Today cybersecurity is experiencing a tectonic shift in strategy toward collective defense. We are standing at an inflection point in how we conduct cyber defense. In the face of highly sophisticated adversaries with seemingly limitless time and resources, individual organizations no longer can defend sufficiently, nor should they have to with the resources and technology now available to make collective defense possible. To mount an effective and affordable defense, we have to defend as teams across sectors, cities, states, and nations. Collective defense uses collaboration and information sharing in new and powerful ways to reduce risk and improve the societal, commercial, and governmental ecosystems every enterprise depends upon to thrive.
A tectonic shift in cybersecurity
While the idea of collective defense sounds practical — more people collaborating to defend in numbers — the idea is transformative for cybersecurity. It therefore is understandable that there may be some questions and perhaps confusion about how collective defense works; how to operationalize it; and why it is safer, more beneficial, and much needed.
One of the most common misconceptions about collective defense is the assumption that by working together in a collaborative way, you are giving away your competitive advantage. It’s worth taking a close look at this concern to set your mind at ease.
Collaboration over competition
It is unsettling, but sometimes true, that some organizations would rather see their competitors collapse from a cyber attack than work together in advance to confront common threats to the sector at large. Thankfully this attitude is rare. We can look to the example of what happens during the aftermath of extreme weather events. We’ve all benefited from energy company mutual support agreements during natural disasters. Your power comes back on faster because of teamwork. The next event may hit a different region of the country altogether, yet another company and population will benefit no matter where the disaster strikes.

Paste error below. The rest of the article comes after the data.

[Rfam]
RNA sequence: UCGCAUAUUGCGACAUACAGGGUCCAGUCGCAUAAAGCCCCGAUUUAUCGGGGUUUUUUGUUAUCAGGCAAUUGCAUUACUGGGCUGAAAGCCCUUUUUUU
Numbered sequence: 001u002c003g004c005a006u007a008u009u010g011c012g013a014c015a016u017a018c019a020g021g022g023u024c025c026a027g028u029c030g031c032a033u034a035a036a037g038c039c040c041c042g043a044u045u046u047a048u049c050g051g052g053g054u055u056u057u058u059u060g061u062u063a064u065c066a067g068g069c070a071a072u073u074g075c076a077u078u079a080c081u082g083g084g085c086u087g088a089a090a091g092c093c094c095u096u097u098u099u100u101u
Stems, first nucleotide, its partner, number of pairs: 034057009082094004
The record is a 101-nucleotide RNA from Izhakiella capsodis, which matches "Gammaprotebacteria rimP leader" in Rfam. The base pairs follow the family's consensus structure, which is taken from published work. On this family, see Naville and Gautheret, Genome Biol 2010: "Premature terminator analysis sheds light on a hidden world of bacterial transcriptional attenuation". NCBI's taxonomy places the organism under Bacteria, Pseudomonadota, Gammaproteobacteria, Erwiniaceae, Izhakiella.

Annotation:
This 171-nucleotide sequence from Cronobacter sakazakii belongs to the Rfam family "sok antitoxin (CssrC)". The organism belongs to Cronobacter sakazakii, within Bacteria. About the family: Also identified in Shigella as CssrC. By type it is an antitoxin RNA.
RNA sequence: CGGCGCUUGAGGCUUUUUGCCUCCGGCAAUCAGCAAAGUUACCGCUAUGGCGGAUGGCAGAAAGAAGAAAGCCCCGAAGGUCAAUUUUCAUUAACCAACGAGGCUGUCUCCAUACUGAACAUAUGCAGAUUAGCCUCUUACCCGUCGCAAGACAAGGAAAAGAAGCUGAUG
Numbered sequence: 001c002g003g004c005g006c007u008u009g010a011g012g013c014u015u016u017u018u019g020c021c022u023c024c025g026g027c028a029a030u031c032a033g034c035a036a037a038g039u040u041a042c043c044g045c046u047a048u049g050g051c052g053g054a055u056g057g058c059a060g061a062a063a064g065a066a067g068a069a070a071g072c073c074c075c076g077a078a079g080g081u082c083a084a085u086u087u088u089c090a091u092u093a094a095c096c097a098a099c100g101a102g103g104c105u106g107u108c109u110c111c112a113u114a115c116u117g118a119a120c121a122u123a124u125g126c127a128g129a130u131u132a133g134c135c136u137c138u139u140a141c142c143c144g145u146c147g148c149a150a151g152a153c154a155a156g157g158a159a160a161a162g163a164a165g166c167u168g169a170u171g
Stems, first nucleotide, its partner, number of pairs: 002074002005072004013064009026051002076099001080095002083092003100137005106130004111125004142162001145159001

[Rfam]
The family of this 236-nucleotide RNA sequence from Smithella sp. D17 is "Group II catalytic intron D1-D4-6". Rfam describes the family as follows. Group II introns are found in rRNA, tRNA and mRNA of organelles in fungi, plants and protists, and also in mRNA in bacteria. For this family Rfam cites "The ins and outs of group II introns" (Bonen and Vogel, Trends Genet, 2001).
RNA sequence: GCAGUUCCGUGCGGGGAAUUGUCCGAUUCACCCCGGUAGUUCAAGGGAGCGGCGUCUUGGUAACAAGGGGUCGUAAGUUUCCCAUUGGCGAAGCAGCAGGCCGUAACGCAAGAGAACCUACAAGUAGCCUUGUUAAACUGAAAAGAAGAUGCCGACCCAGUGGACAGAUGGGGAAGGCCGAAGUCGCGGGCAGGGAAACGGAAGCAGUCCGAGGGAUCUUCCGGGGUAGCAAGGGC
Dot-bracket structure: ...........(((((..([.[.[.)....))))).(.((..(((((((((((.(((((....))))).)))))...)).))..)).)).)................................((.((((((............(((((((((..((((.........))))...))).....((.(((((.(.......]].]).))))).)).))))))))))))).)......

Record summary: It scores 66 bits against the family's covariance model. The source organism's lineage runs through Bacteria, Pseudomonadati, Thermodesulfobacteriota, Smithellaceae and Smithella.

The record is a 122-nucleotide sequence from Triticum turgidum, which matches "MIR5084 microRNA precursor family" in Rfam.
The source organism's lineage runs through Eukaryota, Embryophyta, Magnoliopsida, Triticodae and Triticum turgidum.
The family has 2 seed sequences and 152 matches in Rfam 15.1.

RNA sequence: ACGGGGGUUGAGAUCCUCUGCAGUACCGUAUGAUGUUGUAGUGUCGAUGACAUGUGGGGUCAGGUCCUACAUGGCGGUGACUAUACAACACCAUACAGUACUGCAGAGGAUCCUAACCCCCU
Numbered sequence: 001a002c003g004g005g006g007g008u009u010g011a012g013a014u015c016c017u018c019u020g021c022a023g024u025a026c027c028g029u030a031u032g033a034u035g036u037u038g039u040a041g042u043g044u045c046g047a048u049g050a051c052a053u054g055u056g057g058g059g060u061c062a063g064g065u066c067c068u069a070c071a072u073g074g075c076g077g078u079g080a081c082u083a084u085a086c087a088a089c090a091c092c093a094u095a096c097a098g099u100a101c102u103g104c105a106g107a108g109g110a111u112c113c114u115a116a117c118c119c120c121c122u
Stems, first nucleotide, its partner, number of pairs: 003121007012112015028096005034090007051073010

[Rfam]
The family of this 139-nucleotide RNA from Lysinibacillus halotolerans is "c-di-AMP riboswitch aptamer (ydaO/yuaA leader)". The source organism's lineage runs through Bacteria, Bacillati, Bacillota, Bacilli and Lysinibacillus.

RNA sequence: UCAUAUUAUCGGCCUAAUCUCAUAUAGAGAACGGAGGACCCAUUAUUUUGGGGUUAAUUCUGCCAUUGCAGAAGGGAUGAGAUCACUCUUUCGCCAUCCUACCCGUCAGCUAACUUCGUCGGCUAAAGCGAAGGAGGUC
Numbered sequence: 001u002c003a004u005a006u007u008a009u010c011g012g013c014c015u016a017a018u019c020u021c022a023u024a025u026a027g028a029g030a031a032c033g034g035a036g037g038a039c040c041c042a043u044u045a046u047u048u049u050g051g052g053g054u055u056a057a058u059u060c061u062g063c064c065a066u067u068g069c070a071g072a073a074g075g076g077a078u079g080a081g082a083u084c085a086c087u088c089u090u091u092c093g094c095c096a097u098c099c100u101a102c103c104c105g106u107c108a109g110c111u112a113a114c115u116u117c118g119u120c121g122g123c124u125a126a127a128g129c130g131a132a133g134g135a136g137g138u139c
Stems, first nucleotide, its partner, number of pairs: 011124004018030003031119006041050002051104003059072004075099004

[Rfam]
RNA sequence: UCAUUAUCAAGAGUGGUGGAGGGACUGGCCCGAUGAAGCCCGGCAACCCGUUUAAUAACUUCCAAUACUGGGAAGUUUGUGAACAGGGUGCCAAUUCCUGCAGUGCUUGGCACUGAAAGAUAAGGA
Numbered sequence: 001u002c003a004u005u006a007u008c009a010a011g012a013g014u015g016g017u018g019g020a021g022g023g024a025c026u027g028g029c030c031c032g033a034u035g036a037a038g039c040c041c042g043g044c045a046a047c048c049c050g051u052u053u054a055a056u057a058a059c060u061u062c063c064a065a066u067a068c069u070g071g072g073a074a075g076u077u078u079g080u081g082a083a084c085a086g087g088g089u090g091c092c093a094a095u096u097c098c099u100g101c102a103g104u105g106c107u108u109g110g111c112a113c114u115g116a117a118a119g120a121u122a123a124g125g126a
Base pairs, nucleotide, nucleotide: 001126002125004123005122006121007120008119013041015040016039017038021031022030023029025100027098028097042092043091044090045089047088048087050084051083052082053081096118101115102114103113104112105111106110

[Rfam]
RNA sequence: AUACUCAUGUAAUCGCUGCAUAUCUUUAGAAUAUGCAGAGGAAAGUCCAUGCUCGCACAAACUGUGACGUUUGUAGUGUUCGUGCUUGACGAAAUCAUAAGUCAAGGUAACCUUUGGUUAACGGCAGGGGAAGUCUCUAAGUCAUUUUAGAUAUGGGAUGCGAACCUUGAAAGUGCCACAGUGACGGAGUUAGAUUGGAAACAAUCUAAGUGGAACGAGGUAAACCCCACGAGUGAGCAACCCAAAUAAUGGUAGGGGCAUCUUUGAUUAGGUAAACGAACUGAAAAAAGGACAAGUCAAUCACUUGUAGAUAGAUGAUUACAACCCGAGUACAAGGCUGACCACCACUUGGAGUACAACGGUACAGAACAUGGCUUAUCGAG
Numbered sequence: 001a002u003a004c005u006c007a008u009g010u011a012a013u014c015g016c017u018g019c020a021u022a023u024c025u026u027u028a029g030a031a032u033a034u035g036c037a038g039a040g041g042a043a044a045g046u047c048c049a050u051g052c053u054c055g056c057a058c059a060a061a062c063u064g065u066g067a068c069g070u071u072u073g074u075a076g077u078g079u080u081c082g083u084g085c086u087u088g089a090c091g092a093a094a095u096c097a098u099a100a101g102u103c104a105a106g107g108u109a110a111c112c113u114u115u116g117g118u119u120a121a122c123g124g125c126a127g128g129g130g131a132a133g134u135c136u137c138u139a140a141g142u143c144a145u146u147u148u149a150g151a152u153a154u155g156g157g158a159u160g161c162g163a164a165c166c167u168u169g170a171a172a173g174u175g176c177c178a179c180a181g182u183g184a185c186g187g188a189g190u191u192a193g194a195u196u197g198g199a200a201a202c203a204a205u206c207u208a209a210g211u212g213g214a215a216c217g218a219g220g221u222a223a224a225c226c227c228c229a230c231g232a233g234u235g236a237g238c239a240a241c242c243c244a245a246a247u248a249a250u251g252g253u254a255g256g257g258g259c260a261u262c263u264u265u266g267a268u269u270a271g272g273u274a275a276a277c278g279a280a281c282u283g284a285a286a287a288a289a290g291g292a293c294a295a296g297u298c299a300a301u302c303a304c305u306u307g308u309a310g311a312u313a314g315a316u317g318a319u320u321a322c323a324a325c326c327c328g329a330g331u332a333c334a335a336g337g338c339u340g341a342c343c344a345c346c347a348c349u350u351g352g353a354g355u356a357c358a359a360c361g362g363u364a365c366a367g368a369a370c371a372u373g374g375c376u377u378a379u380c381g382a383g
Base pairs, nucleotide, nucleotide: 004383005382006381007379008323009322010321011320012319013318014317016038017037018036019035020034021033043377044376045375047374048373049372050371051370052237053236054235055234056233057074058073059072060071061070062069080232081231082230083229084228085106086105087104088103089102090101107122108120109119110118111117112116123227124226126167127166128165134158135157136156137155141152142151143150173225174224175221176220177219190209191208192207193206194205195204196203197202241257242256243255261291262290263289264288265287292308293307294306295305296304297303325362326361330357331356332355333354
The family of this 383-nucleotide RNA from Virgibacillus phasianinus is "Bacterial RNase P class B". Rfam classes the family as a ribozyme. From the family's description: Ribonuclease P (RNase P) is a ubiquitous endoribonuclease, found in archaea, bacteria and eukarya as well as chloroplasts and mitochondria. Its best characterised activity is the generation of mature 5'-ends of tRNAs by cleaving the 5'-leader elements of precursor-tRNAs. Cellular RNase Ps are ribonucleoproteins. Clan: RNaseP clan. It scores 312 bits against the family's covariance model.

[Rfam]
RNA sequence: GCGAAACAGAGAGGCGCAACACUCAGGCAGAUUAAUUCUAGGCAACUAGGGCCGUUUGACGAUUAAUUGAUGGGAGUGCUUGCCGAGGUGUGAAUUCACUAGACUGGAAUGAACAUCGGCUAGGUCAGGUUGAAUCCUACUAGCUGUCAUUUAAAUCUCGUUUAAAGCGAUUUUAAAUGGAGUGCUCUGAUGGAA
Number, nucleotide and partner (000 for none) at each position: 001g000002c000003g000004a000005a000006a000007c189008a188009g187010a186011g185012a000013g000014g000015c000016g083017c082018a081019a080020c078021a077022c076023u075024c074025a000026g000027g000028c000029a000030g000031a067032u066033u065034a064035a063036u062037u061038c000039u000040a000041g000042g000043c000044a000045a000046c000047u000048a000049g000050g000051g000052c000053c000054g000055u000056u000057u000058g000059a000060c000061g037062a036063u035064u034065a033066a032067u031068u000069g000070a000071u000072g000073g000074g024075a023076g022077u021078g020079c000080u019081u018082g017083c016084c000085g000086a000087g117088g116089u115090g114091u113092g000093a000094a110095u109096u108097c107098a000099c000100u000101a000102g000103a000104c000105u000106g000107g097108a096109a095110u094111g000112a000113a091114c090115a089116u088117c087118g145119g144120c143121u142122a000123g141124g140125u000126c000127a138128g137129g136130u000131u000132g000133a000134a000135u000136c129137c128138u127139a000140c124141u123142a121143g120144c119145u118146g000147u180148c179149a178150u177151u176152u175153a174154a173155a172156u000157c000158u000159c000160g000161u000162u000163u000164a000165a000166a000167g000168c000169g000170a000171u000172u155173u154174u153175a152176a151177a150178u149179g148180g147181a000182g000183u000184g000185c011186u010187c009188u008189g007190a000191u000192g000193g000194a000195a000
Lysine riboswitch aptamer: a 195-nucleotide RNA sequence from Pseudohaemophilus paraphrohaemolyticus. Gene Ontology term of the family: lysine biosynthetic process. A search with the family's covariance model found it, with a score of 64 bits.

In cyberspace, we face common threat actors and share global infrastructure. Working together benefits everyone in the ecosystem by keeping our shared cyber landscape healthy. A cyber attack on point-of-sale systems, inter-bank transfers, medical records, or the power grid hurts everyone, even competitors. We’ve seen sophisticated threat actors probe entire sectors looking for points of entry. Once in, they move laterally, either seeking to cause destruction or to gain covert access for later use.
Air gap or not, no computing device or network is truly isolated over its lifetime. Due to complex interdependencies in computing systems, cyber attack effects cascade and impact many. No single organization has sufficient analysts and threat intelligence to track all major threat groups and realistically monitor their activities in near real time. Through collective defense, by contrast, we now have such capabilities, which we can share between and across sector ecosystems.